- This approach shows attempts to violate basic rules and regulations for the functioning of the EP. In this situation, EP President Antonio Tajani's response - postponing the package's voting and giving us more time to act - was the right thing to do. What is transpiring with the Mobility Package is unprecedented in the history of the EP - never have MEPs been so strongly and irreversibly divided.

I do not believe that it is possible for the MEPs on the Transport Committee to go over all the amendments and synthesize them in a way that they can be voted in such a short time. At stake is the livelihood of hundreds of thousands of people, so it would be criminal to approach the issue from a purely bureaucratic standpoint and with haste. Whatever the case may be, we will fight until the end to ensure that the package is considered by the next EP, by new European representatives with fresh ideas.

- What is the goal of the supporters of the three bills, some of whom concede that the texts are pretty poorly drafted?

- The goal of the Mobility Package supporters is the same as that of its opponents - protecting the national interests. The difference is that the main ideas of its supporters boil down to protectionism and an attempt to eliminate the strong competition from the transport sector of Central and Eastern Europe. For us, the opponents of the Mobility Package, the goal is not to destroy successful businesses in the EU but to preserve that thriving industry in Bulgaria. Our goal is to protect the livelihood of thousands of Bulgarian families and of thousands more in Central and Eastern Europe as well.

- You are the only MEP who has sat in the cabin of a truck over the entire course of its trip to perform a delivery, in order to get an idea of the challenges posed by the driver's job. Is it truly not better for drivers to be obligated to have their sleep in a hotel?

- Travelling from Brussels to Sofia by truck and thus sharing the daily routine of the Bulgarians who earn their pay as drivers, I had the chance to see for myself how difficult and exhausting this job is. I also came to the conclusion that the European Commission's proposals presented in the Mobility Package are impractical and even to the detriment of our hauliers. It would be best to allow the drivers the choice to decide where to sleep and where to go for their longer rests. It is unacceptable to require that the drivers sleep in a hotel and leave their truck unattended just because the tachograph signals that it is time to stop. In such cases the driver is confronted with two options - to leave the truck unattended right there on the spot indicated by the tachograph and go to a hotel or continue to drive to the closest hotel and therefore risk a huge fine in the event of an inspection. The driver is personally responsible for the transported goods.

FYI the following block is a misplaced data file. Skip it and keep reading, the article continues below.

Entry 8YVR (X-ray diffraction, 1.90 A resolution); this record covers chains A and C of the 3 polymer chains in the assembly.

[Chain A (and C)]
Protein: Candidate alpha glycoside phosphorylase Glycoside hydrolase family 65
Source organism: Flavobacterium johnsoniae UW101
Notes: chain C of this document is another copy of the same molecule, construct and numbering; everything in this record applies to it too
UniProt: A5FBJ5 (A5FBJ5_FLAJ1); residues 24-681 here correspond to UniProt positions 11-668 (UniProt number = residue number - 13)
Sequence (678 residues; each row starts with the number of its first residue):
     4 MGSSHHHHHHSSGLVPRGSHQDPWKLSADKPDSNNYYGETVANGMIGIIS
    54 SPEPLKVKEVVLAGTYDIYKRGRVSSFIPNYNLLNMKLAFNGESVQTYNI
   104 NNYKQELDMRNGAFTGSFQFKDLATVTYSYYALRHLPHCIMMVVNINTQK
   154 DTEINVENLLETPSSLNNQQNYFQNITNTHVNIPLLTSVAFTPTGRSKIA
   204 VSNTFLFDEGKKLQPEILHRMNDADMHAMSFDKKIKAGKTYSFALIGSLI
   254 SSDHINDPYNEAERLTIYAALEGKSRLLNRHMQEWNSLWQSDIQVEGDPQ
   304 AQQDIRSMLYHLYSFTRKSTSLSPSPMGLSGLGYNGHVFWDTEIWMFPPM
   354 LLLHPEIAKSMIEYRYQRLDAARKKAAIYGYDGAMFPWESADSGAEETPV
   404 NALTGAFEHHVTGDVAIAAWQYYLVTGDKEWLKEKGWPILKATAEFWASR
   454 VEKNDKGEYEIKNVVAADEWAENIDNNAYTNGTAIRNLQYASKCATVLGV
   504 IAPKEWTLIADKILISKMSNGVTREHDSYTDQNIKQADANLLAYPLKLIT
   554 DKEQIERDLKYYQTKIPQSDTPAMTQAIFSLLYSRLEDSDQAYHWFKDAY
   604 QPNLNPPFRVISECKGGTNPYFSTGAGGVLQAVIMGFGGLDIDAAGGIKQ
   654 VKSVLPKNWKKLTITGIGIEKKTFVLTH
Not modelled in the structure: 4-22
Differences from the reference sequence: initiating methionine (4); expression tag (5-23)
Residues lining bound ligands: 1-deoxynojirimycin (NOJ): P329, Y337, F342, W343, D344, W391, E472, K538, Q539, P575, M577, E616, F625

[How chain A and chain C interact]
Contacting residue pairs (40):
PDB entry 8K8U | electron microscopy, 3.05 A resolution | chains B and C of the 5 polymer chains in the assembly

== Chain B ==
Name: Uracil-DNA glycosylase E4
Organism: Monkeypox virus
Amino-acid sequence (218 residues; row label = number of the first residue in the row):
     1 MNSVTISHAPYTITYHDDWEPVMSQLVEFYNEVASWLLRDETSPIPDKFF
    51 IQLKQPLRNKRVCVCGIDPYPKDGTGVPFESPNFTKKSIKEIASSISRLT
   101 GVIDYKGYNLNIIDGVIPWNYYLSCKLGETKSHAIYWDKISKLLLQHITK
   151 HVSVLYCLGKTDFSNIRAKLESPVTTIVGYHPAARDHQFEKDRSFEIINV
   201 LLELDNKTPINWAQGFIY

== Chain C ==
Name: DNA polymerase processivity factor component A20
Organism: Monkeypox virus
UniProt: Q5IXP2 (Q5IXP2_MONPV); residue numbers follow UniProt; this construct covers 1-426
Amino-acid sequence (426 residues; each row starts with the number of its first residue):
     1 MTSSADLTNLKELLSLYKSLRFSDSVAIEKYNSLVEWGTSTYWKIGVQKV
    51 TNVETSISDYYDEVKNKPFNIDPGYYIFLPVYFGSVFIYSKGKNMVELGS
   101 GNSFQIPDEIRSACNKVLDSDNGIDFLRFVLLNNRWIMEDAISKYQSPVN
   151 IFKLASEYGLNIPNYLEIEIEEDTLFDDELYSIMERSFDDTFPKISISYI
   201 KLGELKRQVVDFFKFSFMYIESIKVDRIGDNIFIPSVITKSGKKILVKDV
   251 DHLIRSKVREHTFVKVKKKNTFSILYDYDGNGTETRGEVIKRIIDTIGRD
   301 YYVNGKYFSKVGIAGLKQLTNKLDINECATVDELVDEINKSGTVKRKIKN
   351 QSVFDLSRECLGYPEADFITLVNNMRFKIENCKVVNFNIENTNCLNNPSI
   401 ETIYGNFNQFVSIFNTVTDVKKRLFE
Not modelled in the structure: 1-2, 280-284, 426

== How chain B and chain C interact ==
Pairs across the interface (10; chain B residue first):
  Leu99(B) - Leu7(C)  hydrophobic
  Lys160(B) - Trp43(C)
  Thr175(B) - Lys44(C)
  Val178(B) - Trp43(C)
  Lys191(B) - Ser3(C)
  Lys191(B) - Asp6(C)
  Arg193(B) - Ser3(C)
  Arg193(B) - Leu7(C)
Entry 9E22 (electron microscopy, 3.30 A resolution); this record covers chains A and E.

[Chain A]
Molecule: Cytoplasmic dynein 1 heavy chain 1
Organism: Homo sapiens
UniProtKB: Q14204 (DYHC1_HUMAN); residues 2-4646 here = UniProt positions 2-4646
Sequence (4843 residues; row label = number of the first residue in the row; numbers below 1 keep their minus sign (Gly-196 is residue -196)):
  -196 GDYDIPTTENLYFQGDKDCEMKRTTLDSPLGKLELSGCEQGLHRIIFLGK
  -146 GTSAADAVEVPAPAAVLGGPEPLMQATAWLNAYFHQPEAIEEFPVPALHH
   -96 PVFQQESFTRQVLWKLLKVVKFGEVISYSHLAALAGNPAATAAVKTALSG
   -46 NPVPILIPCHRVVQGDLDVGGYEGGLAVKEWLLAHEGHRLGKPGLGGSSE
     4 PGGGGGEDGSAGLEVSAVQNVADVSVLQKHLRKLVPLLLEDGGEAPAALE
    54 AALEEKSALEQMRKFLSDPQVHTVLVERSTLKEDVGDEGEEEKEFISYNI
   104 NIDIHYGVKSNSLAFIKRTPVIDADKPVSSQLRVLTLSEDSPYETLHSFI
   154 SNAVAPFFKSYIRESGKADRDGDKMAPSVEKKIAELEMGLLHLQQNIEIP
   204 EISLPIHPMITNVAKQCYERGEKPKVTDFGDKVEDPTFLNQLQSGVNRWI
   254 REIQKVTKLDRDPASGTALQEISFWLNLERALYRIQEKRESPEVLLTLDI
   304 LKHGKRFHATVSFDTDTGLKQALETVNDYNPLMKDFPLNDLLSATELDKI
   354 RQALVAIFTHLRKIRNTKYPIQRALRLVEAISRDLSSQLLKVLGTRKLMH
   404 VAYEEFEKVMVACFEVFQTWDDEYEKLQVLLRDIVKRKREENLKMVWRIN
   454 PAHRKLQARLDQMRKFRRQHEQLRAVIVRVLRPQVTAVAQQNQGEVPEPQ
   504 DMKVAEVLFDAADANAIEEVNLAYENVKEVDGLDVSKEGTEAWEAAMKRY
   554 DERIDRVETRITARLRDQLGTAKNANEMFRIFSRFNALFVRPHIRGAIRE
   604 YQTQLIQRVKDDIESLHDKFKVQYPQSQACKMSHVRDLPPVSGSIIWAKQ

- How do you view the arguments of the package's supporters that, if it is not adopted, Member States will start implementing their own measures and chaos will ensue?

- I sincerely hope that the supporters of the package are people who understand and believe in the EU values and recognise that such statements are inappropriate, to put it mildly. I also do not believe that this is the right moment for threats. What we need is time to have constructive dialogue, clarify all positions and reach a compromise - obviously, it is impossible to accomplish all this with under a month to go before the end of the current EP's term.